HEADS OF STATE: ICONS, POWER, AND POLITICS IN THE ANCIENT AND MODERN ANDES

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Left Coast Press, 2008 - Religion - 293 pages
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The human head has had important political, ritual and symbolic meanings throughout Andean history. Scholars have spoken of captured and trophy heads, curated crania, symbolic flying heads, head imagery on pots and on stone, head-shaped vessels, and linguistic references to the head. In this synthesizing work, cultural anthropologist Denise Arnold and archaeologist Christine Hastorf examine the cult of heads in the Andes—past and present—to develop a theory of its place in indigenous cultural practice and its relationship to political systems. Using ethnographic and archaeological fieldwork, highland-lowland comparisons, archival documents, oral histories, and ritual texts, the authors draw from Marx, Mauss, Foucault, Assadourian, Viveiros del Castro and other theorists to show how heads shape and symbolize power, violence, fertility, identity, and economy in South American cultures.
 

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Contents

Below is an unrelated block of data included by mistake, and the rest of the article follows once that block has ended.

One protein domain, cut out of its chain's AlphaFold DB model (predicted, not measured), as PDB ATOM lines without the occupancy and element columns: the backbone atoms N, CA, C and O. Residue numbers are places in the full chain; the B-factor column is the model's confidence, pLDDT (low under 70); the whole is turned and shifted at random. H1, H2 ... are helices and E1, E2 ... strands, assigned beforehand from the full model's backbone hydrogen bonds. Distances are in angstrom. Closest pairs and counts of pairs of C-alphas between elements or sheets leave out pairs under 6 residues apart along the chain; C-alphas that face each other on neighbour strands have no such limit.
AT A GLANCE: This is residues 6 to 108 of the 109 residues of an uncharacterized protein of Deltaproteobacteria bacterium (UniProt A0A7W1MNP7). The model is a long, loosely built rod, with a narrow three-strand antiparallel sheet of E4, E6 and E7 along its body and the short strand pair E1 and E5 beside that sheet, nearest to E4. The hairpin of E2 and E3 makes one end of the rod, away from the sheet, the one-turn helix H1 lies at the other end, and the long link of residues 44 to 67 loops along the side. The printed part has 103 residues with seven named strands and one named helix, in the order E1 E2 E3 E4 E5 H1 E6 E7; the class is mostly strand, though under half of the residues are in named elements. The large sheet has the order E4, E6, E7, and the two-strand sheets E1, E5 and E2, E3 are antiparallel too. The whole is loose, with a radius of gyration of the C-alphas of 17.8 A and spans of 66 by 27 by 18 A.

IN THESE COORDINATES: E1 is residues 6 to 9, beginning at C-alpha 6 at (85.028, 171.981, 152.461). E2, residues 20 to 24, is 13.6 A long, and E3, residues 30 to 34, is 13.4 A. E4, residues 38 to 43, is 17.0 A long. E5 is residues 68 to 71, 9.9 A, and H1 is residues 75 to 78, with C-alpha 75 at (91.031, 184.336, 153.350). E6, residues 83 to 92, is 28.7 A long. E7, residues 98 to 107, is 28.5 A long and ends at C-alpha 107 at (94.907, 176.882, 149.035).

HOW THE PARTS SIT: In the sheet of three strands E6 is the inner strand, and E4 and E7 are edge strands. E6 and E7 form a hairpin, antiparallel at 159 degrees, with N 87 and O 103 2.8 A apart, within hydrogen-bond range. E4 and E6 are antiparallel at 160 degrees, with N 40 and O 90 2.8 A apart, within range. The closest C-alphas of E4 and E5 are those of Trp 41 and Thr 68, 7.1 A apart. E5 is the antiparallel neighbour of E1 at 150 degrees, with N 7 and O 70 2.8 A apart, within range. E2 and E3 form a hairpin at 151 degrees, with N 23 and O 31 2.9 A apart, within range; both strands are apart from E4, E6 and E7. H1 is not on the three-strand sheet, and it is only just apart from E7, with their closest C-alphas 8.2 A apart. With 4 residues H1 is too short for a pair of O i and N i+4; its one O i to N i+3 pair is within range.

List of Illustrations
11
Acknowledgments
15
Introduction
19
Part I The Ethnography of Andean Head Taking and Power
35
Part II The Archaeology of Andean Head Taking and Power
147
Appendixes
235
Glossary
241
Notes
247
References
257
Index
281
About the Authors
293
Copyright

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About the author (2008)

Denise Y. Arnold is Director of the Instituto de Lengua y Cultura Aymara in La Paz, Bolivia, and visiting Research Professor at Birkbeck College London. She is author of The Metamorphosis of Heads and several dozen monographs and articles in English and Spanish on Andean studies. Arnold is a specialist in Andean kinship and gender relations, oral literatures, textiles and visual languages, and in social movements of the contemporary Andes. Christine A. Hastorf is Professor of Anthropology at University of California Berkeley. She is author of Agriculture and the Onset of Political Inequality before the Inka, editor of Empire and Domestic Economy (with Terry D Altroy), and Current Paleoethnobotany (with Virginia Popper), and author of numerous articles on paleoethnobotany and Andean archaeology.

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